I’ve been meaning to get this post up for awhile, but it’s been hectic around here (speaking of hectic, it’s Spring Weekend here @ Brown!!)….Now, for all you foodies, here are some books that I highly recommend:

1. Kitchen Confidential: Adventures in the Culinary Underbelly, by Anthony Bourdain. Well-known chef, Bourdain, documents his journey from dish-washer to chefdom and all his inappropriate, hilarious antics along the way. Definitely my favorite of the lot.

2. Tender at the Bone: Growing Up at the Table, by Ruth Reichl. Reichl, editor-in-chief of Gourmet magazine, tells heartfelt stories about making and discovering foods with friends and family throughout her life. There’s also a sequel to this one, called Comfort Me With Apples.

3. Julie and Julia: 365 Days, 564 Recipes, 1 Tiny Apartment, by Julie Powell. Frustrated with her job as a secretary and with her life in general, Julie decided to cook her way through every recipe in Julia Child’s Mastering the Art of French Cooking in a year. This project actually started as a blog documenting this huge undertaking- and she actually managed to do it! Julie is honest, open and willing to try anything.

4. Diet for a Small Planet, by Frances Moore Lappe. My Dad gave me this book when I first decided to go vegetarian. Written in the 1970s, Lappe encourages readers to go veg, think about their impact on the environment, and take an active part in giving back to the earth. Yeah, it’s a little hippie-esque, but still very relevant in the U.S. today.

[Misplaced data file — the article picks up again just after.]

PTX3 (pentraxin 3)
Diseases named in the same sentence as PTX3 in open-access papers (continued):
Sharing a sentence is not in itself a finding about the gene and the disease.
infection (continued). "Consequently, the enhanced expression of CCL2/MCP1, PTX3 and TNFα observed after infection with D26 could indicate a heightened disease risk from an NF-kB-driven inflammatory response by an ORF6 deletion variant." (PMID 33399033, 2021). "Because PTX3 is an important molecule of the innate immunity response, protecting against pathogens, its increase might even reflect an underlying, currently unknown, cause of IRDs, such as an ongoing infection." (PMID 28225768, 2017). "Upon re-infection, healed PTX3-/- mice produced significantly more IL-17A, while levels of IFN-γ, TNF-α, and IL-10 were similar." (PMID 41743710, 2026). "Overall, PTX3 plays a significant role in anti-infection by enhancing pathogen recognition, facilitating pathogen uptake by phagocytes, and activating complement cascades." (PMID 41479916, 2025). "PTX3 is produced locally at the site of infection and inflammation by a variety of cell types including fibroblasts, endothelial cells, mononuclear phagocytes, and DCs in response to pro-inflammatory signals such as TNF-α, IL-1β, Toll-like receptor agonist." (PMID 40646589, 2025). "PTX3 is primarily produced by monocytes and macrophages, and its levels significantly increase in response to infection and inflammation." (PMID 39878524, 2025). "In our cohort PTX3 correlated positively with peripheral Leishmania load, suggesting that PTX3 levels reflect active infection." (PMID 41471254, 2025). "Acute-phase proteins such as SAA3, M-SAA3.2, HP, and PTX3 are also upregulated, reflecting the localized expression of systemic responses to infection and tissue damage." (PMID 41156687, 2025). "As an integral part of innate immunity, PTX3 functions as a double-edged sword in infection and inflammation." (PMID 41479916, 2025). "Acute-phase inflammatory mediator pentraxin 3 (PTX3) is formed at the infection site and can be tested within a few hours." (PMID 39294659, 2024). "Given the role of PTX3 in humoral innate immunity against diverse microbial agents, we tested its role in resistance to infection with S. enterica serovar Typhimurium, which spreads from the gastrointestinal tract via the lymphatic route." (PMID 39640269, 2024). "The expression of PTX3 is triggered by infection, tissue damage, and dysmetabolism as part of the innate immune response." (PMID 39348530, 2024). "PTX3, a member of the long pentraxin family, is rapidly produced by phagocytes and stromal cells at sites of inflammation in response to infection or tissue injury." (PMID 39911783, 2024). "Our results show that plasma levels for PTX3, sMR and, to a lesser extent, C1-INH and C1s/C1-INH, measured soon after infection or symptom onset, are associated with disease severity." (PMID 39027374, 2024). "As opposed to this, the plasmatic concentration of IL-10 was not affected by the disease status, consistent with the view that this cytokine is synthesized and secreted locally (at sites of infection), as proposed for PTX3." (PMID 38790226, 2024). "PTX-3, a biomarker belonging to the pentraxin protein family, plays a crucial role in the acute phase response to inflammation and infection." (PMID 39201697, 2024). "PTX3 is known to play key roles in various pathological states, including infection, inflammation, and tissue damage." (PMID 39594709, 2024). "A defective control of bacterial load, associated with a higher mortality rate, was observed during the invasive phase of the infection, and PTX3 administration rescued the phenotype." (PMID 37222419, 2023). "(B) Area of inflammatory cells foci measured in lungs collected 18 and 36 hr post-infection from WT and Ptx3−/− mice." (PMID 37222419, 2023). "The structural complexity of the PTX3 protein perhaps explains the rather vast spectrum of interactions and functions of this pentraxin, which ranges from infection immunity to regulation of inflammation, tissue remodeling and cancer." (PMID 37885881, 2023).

5. Garlic and Sapphires: The Secret Life of a Critic in Disguise, by Ruth Reichl. Another one by Reichl! I love her writing style…This one is funnier than her other 2 books though. After becoming famous in NYC as a NY Times food critic, Reichl has to start eating in costume, laughing and making some startling discoveries along the way.

6. Fast Food Nation: The Dark Side of the All-American Meal, by Eric Schlosser. This one is worth reading, and I’m not just saying that because I’m vehemently anti-fast-food. It’s informative, if gross at times. If you eat fast food, it will make you rethink that Big Mac. If you don’t, it will just give you more reasons to avoid it.

7. The Man Who Ate Everything, by Jeffrey Steingarten. Steingarten was forced to overcome a number of food aversions- such as his hatred of kimchi and raw vegetables- when he became food critic for Vogue magazine. Steingarten’s funny essays range from the quest for the perfect French Fry to a chapter called “Salad, the Silent Killer.”(I found this one particularly funny because I used to be super picky, but eventually forced myself to become more adventurous in my eating.)

8. This is a series, but whatever: any of the Best Food Writing books are a great collection of essays all about food and related topics, edited by Holly Hughes. I’ve read both 2004 and 2005, and can’t wait for 2006 to come out in December!

Here are some that I’m itching to read, but haven’t gotten a chance to dig into yet:
1. My Life in France, by Julia Child and Alex Prud’homme. It just came out recently!
2. The Gastronomical Me, by M.L.K. Fisher. A classic. Or so I’ve heard.
…I know there are other ones sitting on my bookshelf at home, but I can’t seem to think of them right now.

I hope you enjoy the reading list- these books are partly what got me hooked on food in the first place! But, if you’re a college student dreading finals and already have enough reading as it is, I guess you’ll have to wait a few weeks. In the meantime, check out this article from Wednesday’s Times: “Salad or No, Cheap Burgers Revive McDonald’s

Have a loooovely weekend!